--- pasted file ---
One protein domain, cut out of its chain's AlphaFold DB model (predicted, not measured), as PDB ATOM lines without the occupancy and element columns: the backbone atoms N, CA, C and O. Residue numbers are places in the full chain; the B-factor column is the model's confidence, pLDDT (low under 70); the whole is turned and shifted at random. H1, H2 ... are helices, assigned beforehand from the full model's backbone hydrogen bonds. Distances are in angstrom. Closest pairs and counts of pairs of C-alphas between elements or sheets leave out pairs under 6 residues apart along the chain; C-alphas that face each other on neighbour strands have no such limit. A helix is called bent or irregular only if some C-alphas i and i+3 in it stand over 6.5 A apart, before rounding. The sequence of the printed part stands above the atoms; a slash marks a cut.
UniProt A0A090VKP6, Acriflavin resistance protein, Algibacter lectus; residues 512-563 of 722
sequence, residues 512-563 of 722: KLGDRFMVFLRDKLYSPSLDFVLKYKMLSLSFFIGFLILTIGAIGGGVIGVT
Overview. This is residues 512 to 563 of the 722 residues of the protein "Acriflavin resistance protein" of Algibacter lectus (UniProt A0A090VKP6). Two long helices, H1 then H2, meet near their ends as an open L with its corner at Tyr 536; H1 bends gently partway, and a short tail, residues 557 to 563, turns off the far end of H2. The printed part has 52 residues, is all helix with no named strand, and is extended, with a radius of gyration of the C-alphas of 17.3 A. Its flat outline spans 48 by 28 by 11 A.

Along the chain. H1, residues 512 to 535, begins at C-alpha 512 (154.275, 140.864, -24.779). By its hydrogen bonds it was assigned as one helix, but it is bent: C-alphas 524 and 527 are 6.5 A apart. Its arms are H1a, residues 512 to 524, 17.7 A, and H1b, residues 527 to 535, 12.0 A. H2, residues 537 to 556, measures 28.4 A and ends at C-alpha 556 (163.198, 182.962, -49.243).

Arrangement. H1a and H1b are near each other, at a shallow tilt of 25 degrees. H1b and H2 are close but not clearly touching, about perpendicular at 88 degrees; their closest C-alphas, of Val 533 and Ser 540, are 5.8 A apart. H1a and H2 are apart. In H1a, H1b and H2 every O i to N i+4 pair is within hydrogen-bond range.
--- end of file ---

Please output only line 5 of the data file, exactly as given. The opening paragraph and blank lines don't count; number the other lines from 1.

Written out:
Arrangement. H1a and H1b are near each other, at a shallow tilt of 25 degrees. H1b and H2 are close but not clearly touching, about perpendicular at 88 degrees; their closest C-alphas, of Val 533 and Ser 540, are 5.8 A apart. H1a and H2 are apart. In H1a, H1b and H2 every O i to N i+4 pair is within hydrogen-bond range.